It is generally known that the loss tangent (tanδ) of toner for electrophotographic development clearly correlates with the gloss value of an image formed with the toner. As tans increases, ductility of toner is increased at the time of fixing and substrate hiding property of toner is enhanced, so that a high gloss image is obtained.

Preferably, the loss tangent (tanδi) of the IR toner at 100° C. to 140° C. is 2.5 or more, more preferably 3.0 or more. In addition, preferably, tanδi is 15 or less. Here, a state in which the loss tangent (tanδi) of the IR toner at 100° C. to 140° C. is 2.5 or more refers to a state in which the loss tangent (tanδi) of the IR toner is always 2.5 or more in a temperature range of from 100° C. to 140° C.

Preferably, the loss tangent (tanδc) of the color toner is 2 or less. In addition, preferably, tan& is 0.1 or more. When the loss tangent of the color toner is 2 or less, the color toner superimposed on the IR toner is prevented from entering the IR toner image, thus preventing deterioration of stability of the IR toner image. Here, a state in which the loss tangent (tanδc) of the color toner at 100° C. to 140° C. is 2 or less refers to a state in which the loss tangent (tanδc) of the color toner is always 2 or less in a temperature range of from 100° C. to 140° C.

The loss tangent (tanδ) of toner for electrophotographic development is represented by the ratio (G″/G′) of the loss elastic modulus (G″) to the storage elastic modulus (G′) that can be determined by viscoelasticity measurement. For example, the loss elastic modulus (G″) and the storage elastic modulus (G′) can be measured by the following method. First, 0.8 g of the IR toner or color toner is molded using a die having a diameter of 20 mm at a pressure of 30 MPa. The molded toner is subjected to a measurement of loss elastic modulus (G″), storage elastic modulus (G′), and loss tangent (tanδ) using an instrument ADVANCED RHEOMETRIC EXPANSION SYSTEM (manufactured by TA Instruments) equipped with a parallel cone having a diameter of 20 mm under a frequency of 1.0 Hz, a temperature rising rate of 2.0° C/min, and a strain of 0.1% (under automatic strain control in which the allowable minimum stress is 1.0 g/cm, allowable maximum stress is 500 g/cm, maximum applied strain is 200%, and strain adjustment is 200%). GAP is set within a range such that FORCE becomes 0 to 100 gm after the sample is set.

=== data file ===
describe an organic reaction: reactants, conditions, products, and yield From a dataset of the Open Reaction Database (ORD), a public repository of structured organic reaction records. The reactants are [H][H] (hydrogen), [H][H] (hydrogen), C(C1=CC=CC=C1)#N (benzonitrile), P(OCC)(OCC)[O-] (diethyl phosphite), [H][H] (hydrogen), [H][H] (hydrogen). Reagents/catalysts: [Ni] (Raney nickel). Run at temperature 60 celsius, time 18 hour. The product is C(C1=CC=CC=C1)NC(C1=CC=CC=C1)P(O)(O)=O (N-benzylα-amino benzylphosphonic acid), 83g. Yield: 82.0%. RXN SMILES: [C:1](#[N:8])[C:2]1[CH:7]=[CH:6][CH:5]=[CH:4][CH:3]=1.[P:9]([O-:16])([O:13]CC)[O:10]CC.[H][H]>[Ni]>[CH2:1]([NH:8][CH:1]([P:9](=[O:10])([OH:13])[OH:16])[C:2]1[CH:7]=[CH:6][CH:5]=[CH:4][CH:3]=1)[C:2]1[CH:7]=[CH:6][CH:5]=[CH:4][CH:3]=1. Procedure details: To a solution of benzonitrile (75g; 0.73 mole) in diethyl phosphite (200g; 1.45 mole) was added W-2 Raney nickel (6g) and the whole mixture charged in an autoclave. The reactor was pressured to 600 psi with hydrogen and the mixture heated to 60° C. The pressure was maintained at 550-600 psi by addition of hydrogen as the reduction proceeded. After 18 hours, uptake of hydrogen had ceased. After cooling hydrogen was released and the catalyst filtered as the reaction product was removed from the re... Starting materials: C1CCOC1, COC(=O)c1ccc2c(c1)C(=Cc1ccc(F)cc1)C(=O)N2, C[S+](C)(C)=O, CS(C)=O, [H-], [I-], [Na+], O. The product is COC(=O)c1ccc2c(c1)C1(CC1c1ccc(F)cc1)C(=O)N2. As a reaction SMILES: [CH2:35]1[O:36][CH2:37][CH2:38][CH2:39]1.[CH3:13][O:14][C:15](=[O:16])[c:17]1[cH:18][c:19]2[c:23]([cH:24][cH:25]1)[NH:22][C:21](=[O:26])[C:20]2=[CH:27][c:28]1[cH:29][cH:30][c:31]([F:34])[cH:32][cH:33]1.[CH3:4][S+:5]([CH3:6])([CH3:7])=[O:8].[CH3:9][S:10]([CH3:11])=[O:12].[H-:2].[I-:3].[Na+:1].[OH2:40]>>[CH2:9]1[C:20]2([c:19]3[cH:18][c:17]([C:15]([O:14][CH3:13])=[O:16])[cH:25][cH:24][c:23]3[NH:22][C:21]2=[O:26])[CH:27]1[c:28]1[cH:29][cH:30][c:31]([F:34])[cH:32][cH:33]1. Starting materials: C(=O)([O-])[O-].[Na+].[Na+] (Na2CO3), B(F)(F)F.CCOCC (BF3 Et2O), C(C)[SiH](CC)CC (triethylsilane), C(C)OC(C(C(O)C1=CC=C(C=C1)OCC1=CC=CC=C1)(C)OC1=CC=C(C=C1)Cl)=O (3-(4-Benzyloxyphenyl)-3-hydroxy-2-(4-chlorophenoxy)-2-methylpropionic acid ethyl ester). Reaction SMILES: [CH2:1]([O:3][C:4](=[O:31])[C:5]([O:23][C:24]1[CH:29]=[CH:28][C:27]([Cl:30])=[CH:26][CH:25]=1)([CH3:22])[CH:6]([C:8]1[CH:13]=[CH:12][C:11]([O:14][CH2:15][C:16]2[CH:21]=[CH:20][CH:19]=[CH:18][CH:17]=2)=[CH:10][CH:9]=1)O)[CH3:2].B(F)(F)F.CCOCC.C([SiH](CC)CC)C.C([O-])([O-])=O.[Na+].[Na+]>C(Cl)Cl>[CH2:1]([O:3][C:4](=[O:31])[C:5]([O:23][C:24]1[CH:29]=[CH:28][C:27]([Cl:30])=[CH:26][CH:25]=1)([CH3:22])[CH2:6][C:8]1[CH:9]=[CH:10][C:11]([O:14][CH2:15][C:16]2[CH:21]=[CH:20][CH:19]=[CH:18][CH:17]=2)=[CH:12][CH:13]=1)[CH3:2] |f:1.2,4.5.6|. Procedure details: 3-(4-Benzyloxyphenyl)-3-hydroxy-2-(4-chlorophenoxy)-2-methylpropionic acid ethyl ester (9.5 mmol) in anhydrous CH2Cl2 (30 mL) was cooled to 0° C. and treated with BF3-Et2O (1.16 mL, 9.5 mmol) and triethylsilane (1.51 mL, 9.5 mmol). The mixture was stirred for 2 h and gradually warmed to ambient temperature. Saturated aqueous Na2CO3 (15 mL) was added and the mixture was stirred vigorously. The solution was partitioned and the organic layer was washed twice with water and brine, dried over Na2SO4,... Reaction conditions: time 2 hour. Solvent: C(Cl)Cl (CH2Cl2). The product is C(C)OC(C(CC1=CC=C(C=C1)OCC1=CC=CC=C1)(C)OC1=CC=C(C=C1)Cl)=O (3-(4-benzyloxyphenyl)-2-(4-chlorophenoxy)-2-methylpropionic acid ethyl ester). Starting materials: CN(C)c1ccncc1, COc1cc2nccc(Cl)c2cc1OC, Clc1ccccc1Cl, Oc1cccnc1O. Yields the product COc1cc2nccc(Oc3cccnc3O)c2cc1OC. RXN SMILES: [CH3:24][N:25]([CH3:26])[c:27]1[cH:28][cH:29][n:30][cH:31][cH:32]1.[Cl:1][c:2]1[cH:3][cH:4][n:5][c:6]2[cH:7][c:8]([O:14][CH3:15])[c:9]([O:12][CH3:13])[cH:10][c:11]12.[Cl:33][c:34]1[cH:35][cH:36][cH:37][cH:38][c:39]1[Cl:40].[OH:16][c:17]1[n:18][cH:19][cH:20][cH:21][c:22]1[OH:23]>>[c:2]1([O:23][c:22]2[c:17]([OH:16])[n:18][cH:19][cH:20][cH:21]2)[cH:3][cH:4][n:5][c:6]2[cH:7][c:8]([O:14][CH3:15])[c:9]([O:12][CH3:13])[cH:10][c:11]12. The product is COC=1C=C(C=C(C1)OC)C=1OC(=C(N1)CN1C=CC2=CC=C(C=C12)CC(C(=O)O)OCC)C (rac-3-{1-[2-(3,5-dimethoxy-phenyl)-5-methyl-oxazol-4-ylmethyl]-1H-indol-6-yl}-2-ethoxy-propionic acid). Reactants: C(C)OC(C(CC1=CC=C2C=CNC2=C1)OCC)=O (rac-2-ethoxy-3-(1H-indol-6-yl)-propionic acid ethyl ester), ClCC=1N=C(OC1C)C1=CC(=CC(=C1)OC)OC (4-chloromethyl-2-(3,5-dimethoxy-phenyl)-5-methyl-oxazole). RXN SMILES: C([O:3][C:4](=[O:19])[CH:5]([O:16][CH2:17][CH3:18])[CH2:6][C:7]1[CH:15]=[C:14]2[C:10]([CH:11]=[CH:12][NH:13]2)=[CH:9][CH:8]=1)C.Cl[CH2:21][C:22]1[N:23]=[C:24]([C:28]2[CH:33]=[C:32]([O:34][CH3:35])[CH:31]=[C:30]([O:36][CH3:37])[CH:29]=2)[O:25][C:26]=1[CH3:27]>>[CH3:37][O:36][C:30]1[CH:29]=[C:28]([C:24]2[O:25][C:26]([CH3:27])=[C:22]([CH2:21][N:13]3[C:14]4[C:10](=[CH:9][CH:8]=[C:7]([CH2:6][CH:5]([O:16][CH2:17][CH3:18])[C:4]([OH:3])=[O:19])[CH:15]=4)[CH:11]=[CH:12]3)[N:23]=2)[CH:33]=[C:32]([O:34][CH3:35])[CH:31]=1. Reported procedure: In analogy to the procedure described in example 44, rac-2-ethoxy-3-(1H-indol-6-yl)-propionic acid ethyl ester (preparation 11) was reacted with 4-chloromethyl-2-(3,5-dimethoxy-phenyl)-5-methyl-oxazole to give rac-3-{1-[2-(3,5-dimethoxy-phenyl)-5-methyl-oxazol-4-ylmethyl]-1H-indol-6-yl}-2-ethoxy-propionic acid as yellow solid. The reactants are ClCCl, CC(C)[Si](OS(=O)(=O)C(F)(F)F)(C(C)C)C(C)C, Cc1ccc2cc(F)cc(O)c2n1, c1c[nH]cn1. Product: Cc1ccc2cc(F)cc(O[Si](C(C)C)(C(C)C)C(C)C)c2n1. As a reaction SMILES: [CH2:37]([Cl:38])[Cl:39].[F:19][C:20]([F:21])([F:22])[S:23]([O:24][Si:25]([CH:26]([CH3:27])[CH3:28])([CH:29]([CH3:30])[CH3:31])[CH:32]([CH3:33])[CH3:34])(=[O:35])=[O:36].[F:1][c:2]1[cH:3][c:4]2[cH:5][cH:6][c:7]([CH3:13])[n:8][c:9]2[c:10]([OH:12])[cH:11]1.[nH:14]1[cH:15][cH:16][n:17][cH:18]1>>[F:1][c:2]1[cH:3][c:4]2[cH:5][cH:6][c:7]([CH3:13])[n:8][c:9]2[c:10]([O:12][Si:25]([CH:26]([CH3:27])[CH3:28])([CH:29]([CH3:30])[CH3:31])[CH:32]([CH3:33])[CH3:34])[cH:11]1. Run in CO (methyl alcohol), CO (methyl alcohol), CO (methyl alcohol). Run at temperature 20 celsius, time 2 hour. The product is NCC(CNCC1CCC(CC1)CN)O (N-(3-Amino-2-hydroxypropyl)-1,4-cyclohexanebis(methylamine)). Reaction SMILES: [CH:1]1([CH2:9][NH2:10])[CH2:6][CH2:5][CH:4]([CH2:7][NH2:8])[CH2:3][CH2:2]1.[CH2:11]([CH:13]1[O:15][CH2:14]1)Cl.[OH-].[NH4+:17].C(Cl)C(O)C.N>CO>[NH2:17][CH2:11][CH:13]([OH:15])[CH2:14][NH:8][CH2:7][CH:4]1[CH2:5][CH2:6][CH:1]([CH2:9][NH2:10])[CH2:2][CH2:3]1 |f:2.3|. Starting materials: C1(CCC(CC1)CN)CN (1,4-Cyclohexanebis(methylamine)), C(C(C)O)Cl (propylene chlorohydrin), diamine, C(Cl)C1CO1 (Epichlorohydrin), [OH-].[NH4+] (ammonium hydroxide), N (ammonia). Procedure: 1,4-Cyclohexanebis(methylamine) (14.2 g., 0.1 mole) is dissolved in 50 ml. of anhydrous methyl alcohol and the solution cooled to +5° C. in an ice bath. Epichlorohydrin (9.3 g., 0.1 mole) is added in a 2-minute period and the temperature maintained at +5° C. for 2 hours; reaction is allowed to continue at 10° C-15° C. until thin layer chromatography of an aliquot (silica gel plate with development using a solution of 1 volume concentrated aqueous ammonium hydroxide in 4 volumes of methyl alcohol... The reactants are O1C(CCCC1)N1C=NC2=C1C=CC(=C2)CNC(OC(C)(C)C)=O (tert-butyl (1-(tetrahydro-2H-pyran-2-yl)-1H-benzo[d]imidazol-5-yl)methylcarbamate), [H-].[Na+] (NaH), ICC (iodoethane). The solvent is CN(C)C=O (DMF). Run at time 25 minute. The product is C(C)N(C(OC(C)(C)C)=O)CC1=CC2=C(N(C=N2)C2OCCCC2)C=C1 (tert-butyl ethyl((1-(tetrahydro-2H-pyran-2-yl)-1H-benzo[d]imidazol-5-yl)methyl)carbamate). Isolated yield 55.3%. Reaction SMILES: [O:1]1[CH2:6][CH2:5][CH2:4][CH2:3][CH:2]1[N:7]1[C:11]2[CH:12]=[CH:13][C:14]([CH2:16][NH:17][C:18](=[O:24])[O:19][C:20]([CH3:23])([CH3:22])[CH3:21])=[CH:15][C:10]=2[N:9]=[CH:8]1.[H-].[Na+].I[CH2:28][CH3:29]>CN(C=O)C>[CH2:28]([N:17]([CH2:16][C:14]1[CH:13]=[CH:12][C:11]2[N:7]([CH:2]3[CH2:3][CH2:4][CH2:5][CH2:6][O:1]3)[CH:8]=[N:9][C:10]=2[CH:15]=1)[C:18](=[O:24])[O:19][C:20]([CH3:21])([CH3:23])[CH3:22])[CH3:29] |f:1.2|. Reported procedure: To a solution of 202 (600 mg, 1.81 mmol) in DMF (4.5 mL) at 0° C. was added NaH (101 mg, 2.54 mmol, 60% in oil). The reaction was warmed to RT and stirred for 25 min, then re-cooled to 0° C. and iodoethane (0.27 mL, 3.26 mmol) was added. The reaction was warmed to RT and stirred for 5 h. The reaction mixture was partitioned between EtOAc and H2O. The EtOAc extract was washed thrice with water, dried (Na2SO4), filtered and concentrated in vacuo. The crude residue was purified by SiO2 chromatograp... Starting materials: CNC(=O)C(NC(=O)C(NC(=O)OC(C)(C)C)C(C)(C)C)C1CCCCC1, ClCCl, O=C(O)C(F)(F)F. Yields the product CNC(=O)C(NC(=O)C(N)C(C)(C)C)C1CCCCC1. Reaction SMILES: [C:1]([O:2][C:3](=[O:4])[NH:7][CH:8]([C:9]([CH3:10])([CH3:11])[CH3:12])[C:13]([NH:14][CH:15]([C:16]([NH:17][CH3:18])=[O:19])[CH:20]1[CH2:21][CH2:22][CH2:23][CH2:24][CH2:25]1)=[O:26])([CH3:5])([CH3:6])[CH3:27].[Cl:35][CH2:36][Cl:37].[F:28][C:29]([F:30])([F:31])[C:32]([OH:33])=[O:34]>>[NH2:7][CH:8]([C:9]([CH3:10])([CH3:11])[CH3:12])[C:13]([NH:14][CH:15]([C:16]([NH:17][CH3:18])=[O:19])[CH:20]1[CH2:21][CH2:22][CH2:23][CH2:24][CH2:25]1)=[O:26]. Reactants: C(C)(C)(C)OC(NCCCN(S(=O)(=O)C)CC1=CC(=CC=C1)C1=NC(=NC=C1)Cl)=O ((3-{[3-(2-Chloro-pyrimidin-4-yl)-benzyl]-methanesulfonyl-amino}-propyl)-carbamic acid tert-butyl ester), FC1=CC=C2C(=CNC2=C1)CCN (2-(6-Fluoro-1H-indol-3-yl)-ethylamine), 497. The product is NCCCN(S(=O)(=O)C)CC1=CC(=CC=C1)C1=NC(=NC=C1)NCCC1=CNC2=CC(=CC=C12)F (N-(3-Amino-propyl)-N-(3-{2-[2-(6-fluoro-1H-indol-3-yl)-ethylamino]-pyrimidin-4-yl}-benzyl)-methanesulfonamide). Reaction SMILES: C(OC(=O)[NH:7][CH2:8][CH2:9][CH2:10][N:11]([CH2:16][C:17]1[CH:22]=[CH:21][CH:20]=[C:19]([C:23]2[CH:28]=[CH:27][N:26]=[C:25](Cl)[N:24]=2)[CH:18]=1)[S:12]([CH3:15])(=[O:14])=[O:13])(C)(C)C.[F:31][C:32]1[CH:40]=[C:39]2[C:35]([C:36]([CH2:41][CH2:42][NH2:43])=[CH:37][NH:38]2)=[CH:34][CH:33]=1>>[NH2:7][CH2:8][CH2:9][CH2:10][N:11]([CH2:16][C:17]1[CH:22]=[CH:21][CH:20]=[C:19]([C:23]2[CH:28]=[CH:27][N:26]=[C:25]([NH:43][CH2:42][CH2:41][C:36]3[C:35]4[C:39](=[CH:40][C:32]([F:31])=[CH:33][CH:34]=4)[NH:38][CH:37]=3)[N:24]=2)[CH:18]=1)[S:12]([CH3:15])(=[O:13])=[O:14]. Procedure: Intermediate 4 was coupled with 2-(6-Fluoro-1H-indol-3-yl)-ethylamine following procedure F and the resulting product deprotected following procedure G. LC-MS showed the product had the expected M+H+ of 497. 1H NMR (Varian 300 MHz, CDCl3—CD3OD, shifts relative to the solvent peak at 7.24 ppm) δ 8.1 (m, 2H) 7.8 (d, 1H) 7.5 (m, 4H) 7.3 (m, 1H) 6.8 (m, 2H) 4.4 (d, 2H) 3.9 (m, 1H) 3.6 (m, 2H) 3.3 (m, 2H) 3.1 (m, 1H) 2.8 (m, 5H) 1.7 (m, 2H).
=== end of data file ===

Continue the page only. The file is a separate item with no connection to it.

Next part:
Toner Production Method

The toners of the toner set according to the present embodiment may be produced by conventionally known methods such as melt-kneading-pulverization methods and polymerization methods. The color toner and the IR toner may be produced by either the same production method or different production methods. For example, it is possible that the color toner is produced by a polymerization method and the IR toner is produced by a melt-kneading-pulverization method.

Melt-Kneading-Pulverization Method

The melt-kneading-pulverization method includes the processes of (1) melt-kneading at least the binder resin, the colorant or the near-infrared absorbing material, and the release agent, (2) pulverizing/classifying the melt-kneaded toner composition, and (3) externally adding fine inorganic particles. It is preferable that fine powder produced in the pulverizing/classifying process (2) is reused as a raw material in the process (1) for saving cost.

Examples of kneaders used for the kneading include, but are not limited to, closed kneaders, single-screw or twin-screw extruders, and open-roll kneaders. Specific examples of the kneaders include, but are not limited to, KRC KNEADER (from Kurimoto, Ltd.); BUSS CO-KNEADER (from Buss AG); TWIN SCREW COMPOUNDER TEM (from Toshiba Machine Co., Ltd.); TWIN SCREW EXTRUDER TEX (from The Japan Steel Works, Ltd.); TWIN SCREW EXTRUDER PCM (from Ikegai Co., Ltd.); THREE ROLL MILL, MIXING ROLL MILL, and KNEADER (from Inoue Mfg., Inc.); KNEADEX (from Nippon Coke & Engineering Company, Limited); MS TYPE DISPERSION MIXER and KNEADER-RUDER (from Nihon Spindle Manufacturing Co., Ltd (formerly Moriyama Company Ltd.)), and BANBURY MIXER (from Kobe Steel, Ltd.).

Specific examples of pulverizers include, but are not limited to, COUNTER JET MILL, MICRON JET, and INOMIZER (from Hosokawa Micron Corporation); IDS-TYPE MILL and PJM JET MILL (from Nippon Pneumatic Mfg. Co., Ltd.); CROSS JET MILL (from Kurimoto, Ltd.); NSE-ULMAX (from Nisso Engineering Co., Ltd.); SK JET-O-MILL (from Seishin Enterprise Co., Ltd.); KRYPTRON (from Kawasaki Heavy Industries, Ltd.); TURBO MILL (from Freund-Turbo Corporation); and SUPER ROATER (from Nisshin Engineering Inc.).

Specific examples of classifiers include, but are not limited to, CLASSIEL, MICRON CLASSIFIER, and SPEDIC CLASSIFIER (from Seishin Enterprise Co., Ltd.); TURBO CLASSIFIER (from Nisshin Engineering Inc.); MICRON SEPARATOR, TURBOPLEX ATP, and TSP SEPARATOR (from Hosokawa Micron Corporation); ELBOW JET (from Nittetsu Mining Co., Ltd.); DISPERSION SEPARATOR (from Nippon Pneumatic Mfg. Co., Ltd.); and YM MICRO CUT (from URAS TECHNO CO., LTD. (formerly Yaskawa & Co., Ltd.)).

Specific examples of sieving devices for sieving coarse particles include, but are not limited to, ULTRASONIC (manufactured by Koei Sangyo Co., Ltd.); RESONASIEVE and GYRO-SIFTER (manufactured by Tokuju Corporation); VIBRASONIC SYSTEM (manufactured by DALTON CORPORATION); SONICLEAN (manufactured by SINTOKOGIO, LTD.); TURBO SCREENER (manufactured by FREUND-TURBO CORPORATION); MICRO SIFTER (manufactured by MAKINO MFG. CO., LTD.); and circular vibration sieves.